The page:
Review: When I called the White House they told me they never heard of it. Downey: That's interesting. The one that set that up for me was Larry King. I came into Washington and was in the Rose Garden and everyone's going, "What, are you crazy? Morton Downey in the Rose Garden with Clinton? It's interesting how you change when you get a death dealing illness.
Review: And how is your health today? Downey: Thank God, it's fine. As of two weeks ago I was still what they call cancer clear. Let's pray it stays that way. How stupid I was to smoke those damn cigarettes.
Review: What would you have said to me 10 years ago if I had said, "Mort, I like your show, but give up the cigarettes?' Downey: I would have said, "What's the matter with you pal? They're OK. What are you talking about? You're not old enough to know when they said more doctors smoke Camels than any other brand. I'd walk a mile for a Camel. Lucky Strike Red has gone to war. What's the matter with you? They're patriotic!'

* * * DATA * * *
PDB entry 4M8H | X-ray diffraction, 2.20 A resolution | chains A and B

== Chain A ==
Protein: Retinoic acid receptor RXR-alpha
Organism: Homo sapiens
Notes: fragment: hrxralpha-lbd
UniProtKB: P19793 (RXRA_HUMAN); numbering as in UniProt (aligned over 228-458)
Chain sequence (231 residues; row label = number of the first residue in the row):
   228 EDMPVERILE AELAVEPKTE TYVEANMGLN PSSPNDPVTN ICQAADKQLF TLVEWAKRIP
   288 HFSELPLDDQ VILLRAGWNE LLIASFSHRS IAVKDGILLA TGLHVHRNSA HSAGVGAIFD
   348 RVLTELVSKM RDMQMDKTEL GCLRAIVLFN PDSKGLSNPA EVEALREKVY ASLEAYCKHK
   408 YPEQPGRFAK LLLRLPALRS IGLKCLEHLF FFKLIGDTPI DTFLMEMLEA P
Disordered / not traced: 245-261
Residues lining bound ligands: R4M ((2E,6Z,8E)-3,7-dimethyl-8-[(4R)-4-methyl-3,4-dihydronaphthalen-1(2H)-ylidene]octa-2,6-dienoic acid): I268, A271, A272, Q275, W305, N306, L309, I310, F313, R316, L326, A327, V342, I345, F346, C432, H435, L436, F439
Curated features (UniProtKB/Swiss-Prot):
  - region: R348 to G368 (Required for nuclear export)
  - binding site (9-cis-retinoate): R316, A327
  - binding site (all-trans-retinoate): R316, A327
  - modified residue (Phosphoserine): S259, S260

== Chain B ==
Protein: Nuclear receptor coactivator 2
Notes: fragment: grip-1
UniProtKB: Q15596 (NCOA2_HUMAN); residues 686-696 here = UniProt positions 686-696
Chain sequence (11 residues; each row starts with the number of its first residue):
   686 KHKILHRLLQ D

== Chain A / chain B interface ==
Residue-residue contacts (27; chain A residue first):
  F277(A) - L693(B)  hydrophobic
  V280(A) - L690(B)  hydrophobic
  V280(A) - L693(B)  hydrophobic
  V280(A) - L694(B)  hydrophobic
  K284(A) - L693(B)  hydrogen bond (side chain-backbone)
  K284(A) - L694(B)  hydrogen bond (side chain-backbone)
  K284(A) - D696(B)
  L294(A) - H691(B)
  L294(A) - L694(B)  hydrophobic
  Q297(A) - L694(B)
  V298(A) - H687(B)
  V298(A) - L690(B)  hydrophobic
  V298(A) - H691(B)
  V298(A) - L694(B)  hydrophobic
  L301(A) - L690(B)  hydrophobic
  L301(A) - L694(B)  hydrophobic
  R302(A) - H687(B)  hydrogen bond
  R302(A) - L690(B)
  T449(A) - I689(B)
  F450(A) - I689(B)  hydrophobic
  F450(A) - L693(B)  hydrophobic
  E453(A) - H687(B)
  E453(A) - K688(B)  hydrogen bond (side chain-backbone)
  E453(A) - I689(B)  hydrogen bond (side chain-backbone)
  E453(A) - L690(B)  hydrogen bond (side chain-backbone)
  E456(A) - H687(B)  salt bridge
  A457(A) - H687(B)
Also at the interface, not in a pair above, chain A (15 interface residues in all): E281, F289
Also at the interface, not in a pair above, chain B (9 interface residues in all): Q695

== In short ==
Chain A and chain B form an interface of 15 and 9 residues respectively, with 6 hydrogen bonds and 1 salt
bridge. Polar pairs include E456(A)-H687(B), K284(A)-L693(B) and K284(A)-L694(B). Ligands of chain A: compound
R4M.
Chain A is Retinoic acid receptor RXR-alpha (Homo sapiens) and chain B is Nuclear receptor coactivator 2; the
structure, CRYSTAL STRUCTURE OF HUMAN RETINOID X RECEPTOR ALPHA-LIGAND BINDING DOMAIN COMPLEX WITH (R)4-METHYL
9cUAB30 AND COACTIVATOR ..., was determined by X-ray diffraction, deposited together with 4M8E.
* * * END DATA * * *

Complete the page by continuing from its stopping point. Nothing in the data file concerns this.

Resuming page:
Review: Wasn't Howard Stern taking bets on when you would pass away? Downey: Yeah. His bet was I would die on the operating table. He doesn't dislike me. It was just his way of thinking he was being clever. And then I got clever back and wrote a rap song with Def Jeff and sent it to him. I said, "Here's what I think of you.'
Review: Do you listen to Rush Limbaugh on the radio? Downey: If you read Rush Limbaugh's book, you'll see that he replaced me in Sacramento, California when I left there. That was his first job. I recommended him because I heard his voice and knew what his politics were. Then thereafter, when he became famous and I became infamous, it became difficult for him to admit that I had given him his first job.